Station Houston has a new hire. Christine Galib was named as the director of the Ion Smart Cities Accelerator. Natalie Harms/InnovationMap

When Christine Galib moved to Houston, she knew two things: it was going to be hot, and there were going to be tacos. But when Hurricane Harvey hit in 2017, she learned something else: the resiliency of the city — and its people — was a thread that interwove the fabric of the metro.

And now that the Ion Smart Cities Accelerator, a program that would allow participants to find solutions to real-world problems in Houston, has now hired Galib as its first program director. Through her position, she'll be able to guide participants from all over the country find solutions to two of the city's biggest problems: transportation and mobility.

"Houston is international, resilient, and inspirational, powered by innovation, energy, and diversity that forms a strong foundation for our unique entrepreneurial ecosystem," Galib says in a news release announcing her hiring. "I am excited to serve Houston through leveraging and creating collaborations, partnerships, and solutions to differentiate Houston as a smart city that is building for its future."

Station Houston will host the accelerator through its first cohort, but it will move to The Ion when the innovation hub opens in 2020.

"When we look at The Ion being created as a center for entrepreneurship and innovation in Houston, there's no other city in the world has this type of level of collaboration and transparency of major players in the innovation space coming together to create, not only the physical space, but also the programming and mindset and the environment and the culture to sustain it," she tells InnovationMap.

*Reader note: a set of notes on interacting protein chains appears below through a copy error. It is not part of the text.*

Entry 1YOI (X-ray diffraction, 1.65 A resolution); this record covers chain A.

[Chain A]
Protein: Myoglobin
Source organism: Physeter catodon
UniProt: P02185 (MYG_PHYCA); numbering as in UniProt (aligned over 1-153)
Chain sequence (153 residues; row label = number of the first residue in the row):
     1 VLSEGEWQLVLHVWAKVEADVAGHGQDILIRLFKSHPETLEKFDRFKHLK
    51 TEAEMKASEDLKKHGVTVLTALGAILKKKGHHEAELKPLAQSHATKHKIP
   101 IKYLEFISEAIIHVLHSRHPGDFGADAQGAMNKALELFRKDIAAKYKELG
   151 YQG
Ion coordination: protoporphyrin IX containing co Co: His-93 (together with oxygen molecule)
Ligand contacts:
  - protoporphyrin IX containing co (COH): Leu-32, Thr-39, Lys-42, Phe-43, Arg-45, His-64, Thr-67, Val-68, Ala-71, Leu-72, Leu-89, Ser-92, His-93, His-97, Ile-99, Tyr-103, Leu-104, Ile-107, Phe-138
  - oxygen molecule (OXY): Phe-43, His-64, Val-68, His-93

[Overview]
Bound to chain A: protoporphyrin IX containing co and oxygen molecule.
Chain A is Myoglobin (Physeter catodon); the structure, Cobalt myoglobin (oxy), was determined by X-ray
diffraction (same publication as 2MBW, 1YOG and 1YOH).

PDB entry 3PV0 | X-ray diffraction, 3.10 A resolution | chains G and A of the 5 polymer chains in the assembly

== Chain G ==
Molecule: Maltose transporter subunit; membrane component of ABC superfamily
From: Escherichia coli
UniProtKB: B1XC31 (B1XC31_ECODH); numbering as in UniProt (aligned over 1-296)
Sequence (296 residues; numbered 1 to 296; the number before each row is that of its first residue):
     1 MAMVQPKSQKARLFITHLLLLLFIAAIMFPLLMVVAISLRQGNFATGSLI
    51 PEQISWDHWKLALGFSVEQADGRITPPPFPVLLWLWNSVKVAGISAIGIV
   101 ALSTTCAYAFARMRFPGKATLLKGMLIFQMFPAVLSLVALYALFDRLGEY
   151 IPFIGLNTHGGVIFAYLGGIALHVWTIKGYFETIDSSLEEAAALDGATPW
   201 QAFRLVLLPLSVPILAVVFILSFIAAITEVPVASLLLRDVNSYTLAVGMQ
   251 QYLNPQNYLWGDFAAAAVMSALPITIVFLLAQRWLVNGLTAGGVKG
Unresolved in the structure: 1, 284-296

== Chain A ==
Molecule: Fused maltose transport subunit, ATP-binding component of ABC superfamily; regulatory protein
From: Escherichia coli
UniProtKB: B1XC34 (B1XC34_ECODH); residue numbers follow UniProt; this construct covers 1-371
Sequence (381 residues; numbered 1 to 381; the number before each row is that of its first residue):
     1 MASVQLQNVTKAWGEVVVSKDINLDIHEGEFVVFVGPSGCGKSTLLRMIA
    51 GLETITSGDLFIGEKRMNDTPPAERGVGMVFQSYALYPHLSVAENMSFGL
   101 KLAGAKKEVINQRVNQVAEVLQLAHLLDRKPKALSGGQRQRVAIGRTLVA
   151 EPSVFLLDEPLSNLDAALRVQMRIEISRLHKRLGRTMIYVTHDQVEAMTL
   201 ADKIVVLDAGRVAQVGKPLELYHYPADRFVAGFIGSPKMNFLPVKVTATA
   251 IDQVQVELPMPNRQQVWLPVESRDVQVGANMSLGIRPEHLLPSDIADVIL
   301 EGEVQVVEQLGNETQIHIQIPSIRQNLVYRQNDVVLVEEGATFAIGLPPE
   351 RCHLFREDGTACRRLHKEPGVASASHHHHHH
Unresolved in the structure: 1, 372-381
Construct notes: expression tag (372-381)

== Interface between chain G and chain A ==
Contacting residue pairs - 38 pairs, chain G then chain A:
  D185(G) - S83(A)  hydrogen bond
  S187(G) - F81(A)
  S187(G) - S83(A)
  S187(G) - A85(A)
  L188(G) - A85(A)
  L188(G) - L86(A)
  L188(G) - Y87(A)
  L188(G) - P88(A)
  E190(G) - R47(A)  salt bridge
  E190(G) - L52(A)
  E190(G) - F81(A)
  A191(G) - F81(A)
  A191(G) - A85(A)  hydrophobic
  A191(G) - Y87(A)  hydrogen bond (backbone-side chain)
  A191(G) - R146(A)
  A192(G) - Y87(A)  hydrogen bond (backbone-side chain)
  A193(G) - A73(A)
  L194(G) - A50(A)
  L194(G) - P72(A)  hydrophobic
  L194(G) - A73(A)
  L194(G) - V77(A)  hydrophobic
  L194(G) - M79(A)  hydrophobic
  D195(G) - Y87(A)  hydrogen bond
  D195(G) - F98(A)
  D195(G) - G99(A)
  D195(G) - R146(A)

"It was a pretty easy decision for me to be on board with the vision. It's not just a vision for a future which is far off … It's a vision for the future that we're actually creating today."

Galib, a former instructor at Rice University and the University of St. Thomas who has experience as a financial analyst on Wall Street, will spearhead the Ion Smart Cities Accelerator. For her, leading the Ion Smart Cities Accelerator allows her to take part in creating a forward-thinking, solutions driven program that will help usher in that culture into Houston's entrepreneurial atmosphere — collaboration is key.

"When I think of Houston and innovation, I think this collaborative approach to making something that is going to stick — sustainable change that sticks — and then making a future that is not just different but better for everybody," Galib says.

The accelerator, which was announced by Mayor Sylvester Turner at a Microsoft IoT in Action event, is now accepting applications for its first cohort. Galib says access is one of the biggest assets applicants are given if given the opportunity to join the accelerator.

"One of the goals is inclusion," Galib says. "You can't have a smart city and have that smartness benefit only one or two percent of the people. The inclusive nature of the accelerator in this entrepreneurial ecosystem is a major selling point."

Participants of the 10-month program will participate in structured curriculum and programming focused on mobility and resiliency and are tasked with creating feasible solutions to those problems within the city.

Galib, along with Station Houston, will offer participating entrepreneurs and startups with the resources they need to validate their solutions and prepare them for deployment, as well as create programming for participants and lead the research and analysis for the accelerator.